"Tap 'n Go" Technologies - Now is the time to embed PbD

Commissioner Cavoukian launches new paper at Internet Conference

TORONTO, Nov. 28, 2011 /CNW/ - Ontario's Information and Privacy Commissioner, Dr. Ann Cavoukian has released a new white paper entitled, "Mobile Near Field Communications (NFC) "Tap 'n Go" - Keep it Secure and Private," at an Ottawa Conference on "The Future of the Internet: Opportunities & Challenges of Web 3.0."

Nokia was also a major contributor to this paper, which illustrates NFC's capabilities with four smartphone use case scenarios, investigates privacy and security risks, and offers practical "Privacy by Design" solutions to protect privacy, empower consumers, and build trust in the mobile ecosystem.

Tap 'n Go technology gives smartphone users new benefits and conveniences. Advances in mobile technologies, such as NFC, will provide people with control over our converging real and virtual worlds.

"User privacy does not have to be sacrificed for the sake of using NFC, which is currently in the early stages of adoption - we can have both the technology's convenience and privacy," said Commissioner Cavoukian. "Now is the time to apply Privacy by Design - to embed additional security and privacy into the design of applications that use NFC capabilities."

"Nokia has been committed to development of NFC technology standards and products for many years. Privacy by Design is a key element of Nokia's privacy strategy and is a commitment in our product creation process. Collaboration with Dr. Ann Cavoukian, Collin Mulliner and Harley Geiger was a great opportunity to provide guidelines on how the privacy principles can be manifested in a mobile technology, such as Near Field Communications," said Mikko Niva of Nokia Global Privacy Counsel.

What is Near Field Communications?
NFC is a short-range wireless technology that enables mobile devices to interact with other mobile (and fixed) devices, as well as with passive physical objects. Currently, NFC is most often used to:

  • Initiate a service (e.g., read a tag to launch a Web browser to get a coupon);
  • Pair devices (e.g., activate a Bluetooth headset);
  • Transfer peer-to-peer data (e.g., share contact information, synchronize data); and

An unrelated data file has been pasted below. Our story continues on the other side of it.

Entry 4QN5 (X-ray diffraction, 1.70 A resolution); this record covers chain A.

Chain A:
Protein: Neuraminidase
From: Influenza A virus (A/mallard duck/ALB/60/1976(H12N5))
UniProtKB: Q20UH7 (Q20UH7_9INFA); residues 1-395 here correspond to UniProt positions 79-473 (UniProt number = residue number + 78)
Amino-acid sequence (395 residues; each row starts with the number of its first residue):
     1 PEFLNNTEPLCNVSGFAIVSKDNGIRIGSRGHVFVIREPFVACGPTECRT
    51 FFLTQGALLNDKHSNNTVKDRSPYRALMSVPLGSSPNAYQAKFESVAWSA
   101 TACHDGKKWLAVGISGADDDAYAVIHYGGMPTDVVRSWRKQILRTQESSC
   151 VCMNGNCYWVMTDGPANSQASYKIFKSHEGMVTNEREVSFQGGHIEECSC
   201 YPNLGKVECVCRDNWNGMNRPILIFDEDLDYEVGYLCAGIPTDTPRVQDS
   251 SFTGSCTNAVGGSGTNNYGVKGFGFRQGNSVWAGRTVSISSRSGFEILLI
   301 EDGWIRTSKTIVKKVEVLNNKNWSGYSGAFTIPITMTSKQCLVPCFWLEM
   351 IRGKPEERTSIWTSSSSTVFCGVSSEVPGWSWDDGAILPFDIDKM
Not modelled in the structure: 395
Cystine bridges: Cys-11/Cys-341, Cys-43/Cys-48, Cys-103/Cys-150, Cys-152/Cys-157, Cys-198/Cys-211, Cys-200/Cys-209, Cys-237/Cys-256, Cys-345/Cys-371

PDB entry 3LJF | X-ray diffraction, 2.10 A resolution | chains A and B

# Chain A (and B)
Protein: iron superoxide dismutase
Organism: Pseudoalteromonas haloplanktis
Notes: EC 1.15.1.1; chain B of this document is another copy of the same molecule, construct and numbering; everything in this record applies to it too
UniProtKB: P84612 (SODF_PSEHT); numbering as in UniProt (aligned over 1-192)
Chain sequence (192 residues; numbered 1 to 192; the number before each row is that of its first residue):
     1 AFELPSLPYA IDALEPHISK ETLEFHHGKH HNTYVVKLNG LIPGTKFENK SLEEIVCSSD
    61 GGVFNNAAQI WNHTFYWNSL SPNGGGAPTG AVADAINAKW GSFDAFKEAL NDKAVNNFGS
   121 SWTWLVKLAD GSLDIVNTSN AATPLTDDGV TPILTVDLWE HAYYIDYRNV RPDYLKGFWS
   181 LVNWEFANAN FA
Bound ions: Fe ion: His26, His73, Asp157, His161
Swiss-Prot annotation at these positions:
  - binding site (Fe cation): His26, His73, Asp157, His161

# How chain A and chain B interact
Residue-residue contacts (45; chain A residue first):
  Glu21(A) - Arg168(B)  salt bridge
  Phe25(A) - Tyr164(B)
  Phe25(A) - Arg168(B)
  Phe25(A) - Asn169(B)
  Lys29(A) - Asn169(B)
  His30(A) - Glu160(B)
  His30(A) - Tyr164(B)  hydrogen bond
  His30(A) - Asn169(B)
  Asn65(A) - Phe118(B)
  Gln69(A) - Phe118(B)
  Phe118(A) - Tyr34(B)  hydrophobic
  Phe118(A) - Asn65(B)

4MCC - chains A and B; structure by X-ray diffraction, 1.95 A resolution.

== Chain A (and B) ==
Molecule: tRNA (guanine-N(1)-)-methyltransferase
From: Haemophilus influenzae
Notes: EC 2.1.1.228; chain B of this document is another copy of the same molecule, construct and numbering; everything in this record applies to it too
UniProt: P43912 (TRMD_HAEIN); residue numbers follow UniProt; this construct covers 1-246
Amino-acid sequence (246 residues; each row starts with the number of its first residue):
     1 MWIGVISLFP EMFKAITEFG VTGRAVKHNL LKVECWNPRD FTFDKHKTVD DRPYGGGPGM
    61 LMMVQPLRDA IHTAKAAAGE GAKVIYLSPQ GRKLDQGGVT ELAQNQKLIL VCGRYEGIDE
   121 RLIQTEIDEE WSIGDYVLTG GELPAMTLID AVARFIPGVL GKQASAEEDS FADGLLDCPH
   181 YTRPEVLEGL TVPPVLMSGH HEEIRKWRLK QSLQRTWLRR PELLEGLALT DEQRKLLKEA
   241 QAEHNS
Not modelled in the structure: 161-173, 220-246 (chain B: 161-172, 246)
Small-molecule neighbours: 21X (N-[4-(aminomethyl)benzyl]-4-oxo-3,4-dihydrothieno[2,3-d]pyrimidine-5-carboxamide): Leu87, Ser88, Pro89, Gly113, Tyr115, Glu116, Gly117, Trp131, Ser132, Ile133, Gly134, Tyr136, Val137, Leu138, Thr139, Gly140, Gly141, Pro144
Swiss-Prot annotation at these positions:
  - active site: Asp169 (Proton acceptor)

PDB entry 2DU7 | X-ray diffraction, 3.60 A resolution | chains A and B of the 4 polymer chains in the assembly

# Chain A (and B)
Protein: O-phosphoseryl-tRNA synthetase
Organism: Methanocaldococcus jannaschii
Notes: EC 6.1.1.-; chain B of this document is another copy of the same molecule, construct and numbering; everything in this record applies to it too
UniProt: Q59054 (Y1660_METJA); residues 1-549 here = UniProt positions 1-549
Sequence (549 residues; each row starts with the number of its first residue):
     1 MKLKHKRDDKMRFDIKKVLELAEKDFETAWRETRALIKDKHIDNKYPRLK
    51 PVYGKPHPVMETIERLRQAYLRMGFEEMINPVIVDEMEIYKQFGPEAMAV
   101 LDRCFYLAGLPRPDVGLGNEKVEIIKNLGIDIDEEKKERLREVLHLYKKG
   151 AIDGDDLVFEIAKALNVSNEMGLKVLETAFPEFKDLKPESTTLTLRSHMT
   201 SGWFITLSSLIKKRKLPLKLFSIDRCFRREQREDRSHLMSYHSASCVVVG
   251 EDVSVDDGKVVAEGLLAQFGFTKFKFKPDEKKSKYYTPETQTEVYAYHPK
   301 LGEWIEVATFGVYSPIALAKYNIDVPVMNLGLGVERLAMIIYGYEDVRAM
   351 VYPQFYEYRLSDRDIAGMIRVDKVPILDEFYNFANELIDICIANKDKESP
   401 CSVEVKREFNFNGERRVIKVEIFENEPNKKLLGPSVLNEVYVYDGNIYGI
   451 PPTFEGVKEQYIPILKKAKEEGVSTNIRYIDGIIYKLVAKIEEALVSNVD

• Secure NFC card (e.g., mobile device acts as an access, loyalty or payment smartcard).

NFC Triggers Privacy Concerns
Mobile devices that allow for system-to-system data transfers, or for pairing of devices to enable interaction, may trigger privacy and security concerns, including unwanted data "leakage" or collection, user identification, user location-tracking, improper redirection to an unknown website, initiation of an unknown service (such as text messages charged to the user) or receipt of unwanted content. 

By applying Privacy by Design principles, "data privacy and security can and should be 'baked into' mobile device architectures, including physical design, operating systems, applications and services, with special attention to effective user interfaces and default privacy options. All stakeholders in the mobile ecosystem have critical roles to play in fostering users' trust and confidence," said Commissioner Cavoukian.

About the IPC
The Information and Privacy Commissioner is appointed by and reports to the Ontario Legislative Assembly, and is independent of the government of the day. The Commissioner's mandate includes overseeing the access and privacy provisions of the Freedom of Information and Protection of Privacy Act and the Municipal Freedom of Information and Protection of Privacy Act, as well as the Personal Health Information Protection Act, which applies to both public and private sector health information custodians. A vital component of the Commissioner's mandate is to help educate the public about access and privacy issues.

SOURCE Office of the Information and Privacy Commissioner/Ontario

For further information:

Media Contact for Interviews:
Tanya Gallus
Communications Specialist
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